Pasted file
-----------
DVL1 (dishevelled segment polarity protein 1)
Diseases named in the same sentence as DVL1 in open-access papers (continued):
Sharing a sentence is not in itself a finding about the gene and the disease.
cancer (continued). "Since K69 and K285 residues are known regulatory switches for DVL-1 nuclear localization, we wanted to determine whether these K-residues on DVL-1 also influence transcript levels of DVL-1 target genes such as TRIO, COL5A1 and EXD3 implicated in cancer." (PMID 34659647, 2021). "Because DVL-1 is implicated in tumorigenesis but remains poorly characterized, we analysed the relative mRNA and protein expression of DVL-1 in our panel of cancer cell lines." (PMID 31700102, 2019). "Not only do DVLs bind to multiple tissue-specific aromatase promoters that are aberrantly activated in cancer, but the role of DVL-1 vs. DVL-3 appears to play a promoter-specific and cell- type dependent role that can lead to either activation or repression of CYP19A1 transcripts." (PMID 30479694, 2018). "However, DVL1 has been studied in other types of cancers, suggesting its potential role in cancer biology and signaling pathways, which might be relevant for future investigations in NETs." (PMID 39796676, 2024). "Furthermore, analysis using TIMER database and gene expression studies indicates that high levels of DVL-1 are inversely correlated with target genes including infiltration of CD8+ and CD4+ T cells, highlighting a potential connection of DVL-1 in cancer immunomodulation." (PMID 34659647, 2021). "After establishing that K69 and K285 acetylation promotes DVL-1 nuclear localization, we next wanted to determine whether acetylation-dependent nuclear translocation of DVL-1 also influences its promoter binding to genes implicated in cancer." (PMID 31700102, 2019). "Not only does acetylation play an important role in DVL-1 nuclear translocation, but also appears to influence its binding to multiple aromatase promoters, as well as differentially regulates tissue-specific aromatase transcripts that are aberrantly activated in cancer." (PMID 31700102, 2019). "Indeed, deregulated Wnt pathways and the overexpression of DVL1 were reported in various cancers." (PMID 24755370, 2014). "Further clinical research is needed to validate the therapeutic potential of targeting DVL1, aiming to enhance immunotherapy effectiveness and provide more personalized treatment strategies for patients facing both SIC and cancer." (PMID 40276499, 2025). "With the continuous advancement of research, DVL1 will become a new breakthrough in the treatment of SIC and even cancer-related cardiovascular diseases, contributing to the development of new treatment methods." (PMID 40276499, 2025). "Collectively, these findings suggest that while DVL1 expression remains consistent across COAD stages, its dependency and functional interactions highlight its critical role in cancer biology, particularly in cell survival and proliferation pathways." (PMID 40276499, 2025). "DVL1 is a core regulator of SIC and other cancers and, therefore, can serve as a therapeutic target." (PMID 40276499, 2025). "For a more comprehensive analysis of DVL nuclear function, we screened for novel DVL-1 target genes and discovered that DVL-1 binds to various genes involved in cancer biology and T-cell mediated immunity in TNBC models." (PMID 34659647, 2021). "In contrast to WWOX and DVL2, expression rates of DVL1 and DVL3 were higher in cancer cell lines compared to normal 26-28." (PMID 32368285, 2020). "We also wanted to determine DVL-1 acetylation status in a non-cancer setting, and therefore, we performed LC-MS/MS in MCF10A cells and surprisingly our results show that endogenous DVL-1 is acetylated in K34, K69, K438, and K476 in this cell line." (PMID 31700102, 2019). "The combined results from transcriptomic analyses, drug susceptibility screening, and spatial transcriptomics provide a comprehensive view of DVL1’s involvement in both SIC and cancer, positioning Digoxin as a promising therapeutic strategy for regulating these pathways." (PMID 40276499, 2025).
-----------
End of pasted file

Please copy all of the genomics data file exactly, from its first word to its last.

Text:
DVL1 (dishevelled segment polarity protein 1)
Diseases named in the same sentence as DVL1 in open-access papers (continued):
Sharing a sentence is not in itself a finding about the gene and the disease.
cancer (continued). "Since K69 and K285 residues are known regulatory switches for DVL-1 nuclear localization, we wanted to determine whether these K-residues on DVL-1 also influence transcript levels of DVL-1 target genes such as TRIO, COL5A1 and EXD3 implicated in cancer." (PMID 34659647, 2021). "Because DVL-1 is implicated in tumorigenesis but remains poorly characterized, we analysed the relative mRNA and protein expression of DVL-1 in our panel of cancer cell lines." (PMID 31700102, 2019). "Not only do DVLs bind to multiple tissue-specific aromatase promoters that are aberrantly activated in cancer, but the role of DVL-1 vs. DVL-3 appears to play a promoter-specific and cell- type dependent role that can lead to either activation or repression of CYP19A1 transcripts." (PMID 30479694, 2018). "However, DVL1 has been studied in other types of cancers, suggesting its potential role in cancer biology and signaling pathways, which might be relevant for future investigations in NETs." (PMID 39796676, 2024). "Furthermore, analysis using TIMER database and gene expression studies indicates that high levels of DVL-1 are inversely correlated with target genes including infiltration of CD8+ and CD4+ T cells, highlighting a potential connection of DVL-1 in cancer immunomodulation." (PMID 34659647, 2021). "After establishing that K69 and K285 acetylation promotes DVL-1 nuclear localization, we next wanted to determine whether acetylation-dependent nuclear translocation of DVL-1 also influences its promoter binding to genes implicated in cancer." (PMID 31700102, 2019). "Not only does acetylation play an important role in DVL-1 nuclear translocation, but also appears to influence its binding to multiple aromatase promoters, as well as differentially regulates tissue-specific aromatase transcripts that are aberrantly activated in cancer." (PMID 31700102, 2019). "Indeed, deregulated Wnt pathways and the overexpression of DVL1 were reported in various cancers." (PMID 24755370, 2014). "Further clinical research is needed to validate the therapeutic potential of targeting DVL1, aiming to enhance immunotherapy effectiveness and provide more personalized treatment strategies for patients facing both SIC and cancer." (PMID 40276499, 2025). "With the continuous advancement of research, DVL1 will become a new breakthrough in the treatment of SIC and even cancer-related cardiovascular diseases, contributing to the development of new treatment methods." (PMID 40276499, 2025). "Collectively, these findings suggest that while DVL1 expression remains consistent across COAD stages, its dependency and functional interactions highlight its critical role in cancer biology, particularly in cell survival and proliferation pathways." (PMID 40276499, 2025). "DVL1 is a core regulator of SIC and other cancers and, therefore, can serve as a therapeutic target." (PMID 40276499, 2025). "For a more comprehensive analysis of DVL nuclear function, we screened for novel DVL-1 target genes and discovered that DVL-1 binds to various genes involved in cancer biology and T-cell mediated immunity in TNBC models." (PMID 34659647, 2021). "In contrast to WWOX and DVL2, expression rates of DVL1 and DVL3 were higher in cancer cell lines compared to normal 26-28." (PMID 32368285, 2020). "We also wanted to determine DVL-1 acetylation status in a non-cancer setting, and therefore, we performed LC-MS/MS in MCF10A cells and surprisingly our results show that endogenous DVL-1 is acetylated in K34, K69, K438, and K476 in this cell line." (PMID 31700102, 2019). "The combined results from transcriptomic analyses, drug susceptibility screening, and spatial transcriptomics provide a comprehensive view of DVL1’s involvement in both SIC and cancer, positioning Digoxin as a promising therapeutic strategy for regulating these pathways." (PMID 40276499, 2025).